Okechukwu Osuebi, M.D.
Birthing Centers, Obstetrics & Gynecology (OB-GYN), Prenatal Care
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Maternal-fetal health in African American women
African American women are two to three times more likely to die from pregnancy-related causes, according to the Centers for Disease Control and Prevention.
A host of factors contribute to the increase in mortality, including:
- Underlying chronic conditions
- Unconscious or implicit bias
- Economic, physical and emotional health
- Access to care
- Variation in the quality of prenatal and postpartum care
Access to health care can be an issue for women of color who live in certain areas. Women may be less likely to receive prenatal care and care during childbirth if they've had a poor experience previously.
For women with a high-risk pregnancy or who have pregnancy complications, being unable to afford required medications or taking medication consistently can affect the outcome of the pregnancy.
Women who are Black, Hispanic, American Indian and Asian American have a higher risk of developing gestational diabetes. Screening for this condition is done with a glucose challenge test during pregnancy. It may be recommended earlier in pregnancy for women considered at high risk.
While most women with gestational diabetes deliver healthy babies, the condition can lead to complications such as preeclampsia. Black women are more likely to develop preeclampsia than white, Hispanic or Asian American women. Preeclampsia may require preterm delivery for the safety of the mother and baby.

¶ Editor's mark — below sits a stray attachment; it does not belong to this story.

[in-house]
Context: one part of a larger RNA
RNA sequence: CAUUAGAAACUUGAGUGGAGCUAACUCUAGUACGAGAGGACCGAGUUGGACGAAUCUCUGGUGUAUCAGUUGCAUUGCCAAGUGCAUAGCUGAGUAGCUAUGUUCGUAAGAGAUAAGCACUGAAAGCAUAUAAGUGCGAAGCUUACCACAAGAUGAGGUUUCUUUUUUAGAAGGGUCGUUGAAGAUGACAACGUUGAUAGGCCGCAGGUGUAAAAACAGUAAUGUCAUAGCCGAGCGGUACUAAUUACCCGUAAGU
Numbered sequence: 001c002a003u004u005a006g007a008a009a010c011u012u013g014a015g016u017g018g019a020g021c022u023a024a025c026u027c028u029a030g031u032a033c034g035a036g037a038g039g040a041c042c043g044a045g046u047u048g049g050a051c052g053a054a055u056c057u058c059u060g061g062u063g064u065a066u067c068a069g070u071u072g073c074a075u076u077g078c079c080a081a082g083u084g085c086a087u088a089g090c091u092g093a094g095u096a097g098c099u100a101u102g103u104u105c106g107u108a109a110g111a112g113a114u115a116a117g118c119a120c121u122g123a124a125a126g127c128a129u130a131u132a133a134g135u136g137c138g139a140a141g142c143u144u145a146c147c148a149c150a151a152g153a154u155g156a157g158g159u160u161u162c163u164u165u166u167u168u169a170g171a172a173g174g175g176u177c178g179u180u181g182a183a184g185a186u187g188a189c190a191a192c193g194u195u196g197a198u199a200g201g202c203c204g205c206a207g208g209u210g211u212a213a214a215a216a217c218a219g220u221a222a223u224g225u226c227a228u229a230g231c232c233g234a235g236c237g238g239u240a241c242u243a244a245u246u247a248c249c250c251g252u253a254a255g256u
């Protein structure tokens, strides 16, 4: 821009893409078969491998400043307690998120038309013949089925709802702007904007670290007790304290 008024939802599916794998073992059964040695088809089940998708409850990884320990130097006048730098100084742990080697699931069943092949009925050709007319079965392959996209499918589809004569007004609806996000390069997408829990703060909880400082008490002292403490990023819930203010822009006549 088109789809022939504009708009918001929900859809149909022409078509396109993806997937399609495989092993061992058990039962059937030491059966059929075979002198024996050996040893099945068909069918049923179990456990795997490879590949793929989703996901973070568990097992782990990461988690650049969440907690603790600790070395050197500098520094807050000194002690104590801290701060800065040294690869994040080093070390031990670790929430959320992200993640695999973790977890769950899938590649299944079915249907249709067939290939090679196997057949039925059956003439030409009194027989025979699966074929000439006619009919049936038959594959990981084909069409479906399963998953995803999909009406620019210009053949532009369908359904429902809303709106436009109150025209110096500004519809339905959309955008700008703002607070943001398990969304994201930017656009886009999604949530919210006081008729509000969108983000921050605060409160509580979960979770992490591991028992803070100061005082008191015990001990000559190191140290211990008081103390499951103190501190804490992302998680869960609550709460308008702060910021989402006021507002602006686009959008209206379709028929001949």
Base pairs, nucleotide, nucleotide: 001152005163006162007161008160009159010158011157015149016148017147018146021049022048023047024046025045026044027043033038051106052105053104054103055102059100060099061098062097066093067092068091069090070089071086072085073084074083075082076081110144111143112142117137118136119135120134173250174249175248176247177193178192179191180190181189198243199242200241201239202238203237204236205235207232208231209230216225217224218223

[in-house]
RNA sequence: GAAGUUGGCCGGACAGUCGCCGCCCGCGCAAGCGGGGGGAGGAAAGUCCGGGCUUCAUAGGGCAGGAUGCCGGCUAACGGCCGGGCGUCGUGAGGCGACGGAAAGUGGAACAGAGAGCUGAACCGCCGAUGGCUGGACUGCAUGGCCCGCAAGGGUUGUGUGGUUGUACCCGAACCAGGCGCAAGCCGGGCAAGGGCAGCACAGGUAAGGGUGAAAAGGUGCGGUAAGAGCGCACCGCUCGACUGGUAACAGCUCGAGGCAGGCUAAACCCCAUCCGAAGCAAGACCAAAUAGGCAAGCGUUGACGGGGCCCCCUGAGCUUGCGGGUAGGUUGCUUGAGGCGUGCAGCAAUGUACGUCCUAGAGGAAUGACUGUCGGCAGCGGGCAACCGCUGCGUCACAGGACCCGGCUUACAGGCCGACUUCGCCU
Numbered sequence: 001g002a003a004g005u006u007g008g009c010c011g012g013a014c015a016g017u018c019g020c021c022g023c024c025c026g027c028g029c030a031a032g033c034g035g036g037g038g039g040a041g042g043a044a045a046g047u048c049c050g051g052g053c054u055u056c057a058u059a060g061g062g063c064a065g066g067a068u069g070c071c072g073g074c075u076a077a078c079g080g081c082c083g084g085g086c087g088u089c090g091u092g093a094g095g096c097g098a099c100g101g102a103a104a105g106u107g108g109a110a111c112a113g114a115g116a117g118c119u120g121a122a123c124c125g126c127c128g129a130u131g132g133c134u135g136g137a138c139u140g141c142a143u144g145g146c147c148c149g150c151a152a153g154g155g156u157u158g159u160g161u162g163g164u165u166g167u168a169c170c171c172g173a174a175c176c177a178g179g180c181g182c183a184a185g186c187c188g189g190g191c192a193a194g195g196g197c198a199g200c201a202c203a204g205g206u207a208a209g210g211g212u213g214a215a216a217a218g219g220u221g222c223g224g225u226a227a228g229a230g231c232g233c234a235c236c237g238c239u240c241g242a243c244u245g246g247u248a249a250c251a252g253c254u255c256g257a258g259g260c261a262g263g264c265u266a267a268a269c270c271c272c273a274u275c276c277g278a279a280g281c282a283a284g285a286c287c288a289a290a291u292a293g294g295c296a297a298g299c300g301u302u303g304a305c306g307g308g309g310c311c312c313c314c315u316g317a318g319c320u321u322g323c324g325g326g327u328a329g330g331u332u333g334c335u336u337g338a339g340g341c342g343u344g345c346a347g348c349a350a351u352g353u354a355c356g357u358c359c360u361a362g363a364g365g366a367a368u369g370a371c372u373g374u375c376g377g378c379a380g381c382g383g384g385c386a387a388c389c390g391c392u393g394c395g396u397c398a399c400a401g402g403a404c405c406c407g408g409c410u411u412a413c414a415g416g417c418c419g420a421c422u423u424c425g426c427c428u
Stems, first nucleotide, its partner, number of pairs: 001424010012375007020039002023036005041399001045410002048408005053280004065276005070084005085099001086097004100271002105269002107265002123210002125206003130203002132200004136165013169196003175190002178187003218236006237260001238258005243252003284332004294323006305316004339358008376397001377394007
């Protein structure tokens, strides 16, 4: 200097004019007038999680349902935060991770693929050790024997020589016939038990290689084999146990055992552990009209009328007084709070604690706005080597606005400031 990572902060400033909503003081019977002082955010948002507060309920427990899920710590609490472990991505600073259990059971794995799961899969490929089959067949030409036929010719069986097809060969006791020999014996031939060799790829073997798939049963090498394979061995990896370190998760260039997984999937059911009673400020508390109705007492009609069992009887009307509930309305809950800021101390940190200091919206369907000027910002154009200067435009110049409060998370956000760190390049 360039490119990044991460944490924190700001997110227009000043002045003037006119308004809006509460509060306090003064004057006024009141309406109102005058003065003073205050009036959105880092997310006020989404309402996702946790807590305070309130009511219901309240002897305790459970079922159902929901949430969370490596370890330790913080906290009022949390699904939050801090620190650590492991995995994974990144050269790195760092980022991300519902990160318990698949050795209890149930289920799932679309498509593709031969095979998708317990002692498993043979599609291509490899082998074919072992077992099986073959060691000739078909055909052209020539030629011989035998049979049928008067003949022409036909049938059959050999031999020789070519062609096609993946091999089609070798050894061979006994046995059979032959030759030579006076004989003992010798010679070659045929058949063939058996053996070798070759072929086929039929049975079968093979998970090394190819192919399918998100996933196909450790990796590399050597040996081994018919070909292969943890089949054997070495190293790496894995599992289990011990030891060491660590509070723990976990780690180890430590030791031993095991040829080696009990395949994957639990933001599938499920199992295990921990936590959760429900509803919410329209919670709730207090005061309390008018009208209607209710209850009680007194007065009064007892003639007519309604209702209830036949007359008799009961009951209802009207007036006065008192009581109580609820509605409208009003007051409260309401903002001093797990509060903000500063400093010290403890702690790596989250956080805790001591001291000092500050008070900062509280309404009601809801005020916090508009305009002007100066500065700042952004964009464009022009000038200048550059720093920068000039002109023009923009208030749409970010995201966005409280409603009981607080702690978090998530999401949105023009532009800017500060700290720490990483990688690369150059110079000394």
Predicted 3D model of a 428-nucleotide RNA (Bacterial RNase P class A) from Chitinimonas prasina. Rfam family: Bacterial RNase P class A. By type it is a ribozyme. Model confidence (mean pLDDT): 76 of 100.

Impact of COVID-19 pandemic on maternal health
The COVID-19 pandemic has had a profound effect on maternal health. Fear of the unknown during the pandemic and navigating uncharted terrains led to increased emotional trauma, including depression and loneliness.
Early in the pandemic, pregnant women were seen via virtual visits and had fewer one-on-one interactions with their care team. Some women didn't have access to the internet or a device with video capability, making it more challenging to reach people when needed.
On the other hand, the pandemic provided some benefits. The increased use of virtual visits may have opened new opportunities for access to care. For patients with logistical challenges, like access to transportation or child care resources, virtual visits have allowed them to connect with their care team and receive consistent prenatal care.
Care team communication
Building trust between patients and their care teams is an essential determinant of good quality care. Where there is trust, patients are more likely to seek care and return for follow-up care.
Such an atmosphere encourages patients to be open about concerns knowing their needs will be heard and addressed. This leads to a fulfilling experience for the patient and the care team.
Programs such as SomaliCARES, a group prenatal program for Somali American women, strive to improve health literacy and pregnancy outcomes. Offered at Mayo Clinic in Rochester, Minnesota, OB-GYN care team members lead classes with culturally appropriate learning methods to educate women about prenatal care.
Breaking down health care barriers
Many organizations, including Mayo Clinic Health System, are committed to tackling the systemic and structural barriers that lead to health care disparity in women of color. Improvement happens through conversations and advancements and not taking an adversarial lens.
The common goal and driving force of all interactions is quality patient care, safety and satisfaction. Everyone is enriched when we care for all people, regardless of color, background or culture.
- Overcoming stigmas, barriers to mental health care
- Health disparities in preventive screenings for African Americans
- Postpartum complications: What you need to know
- Women's Wellness: Pregnancy complication called preeclampsia
Okechukwu Osuebi, M.D., is an OB-GYN in Fairmont, Minnesota.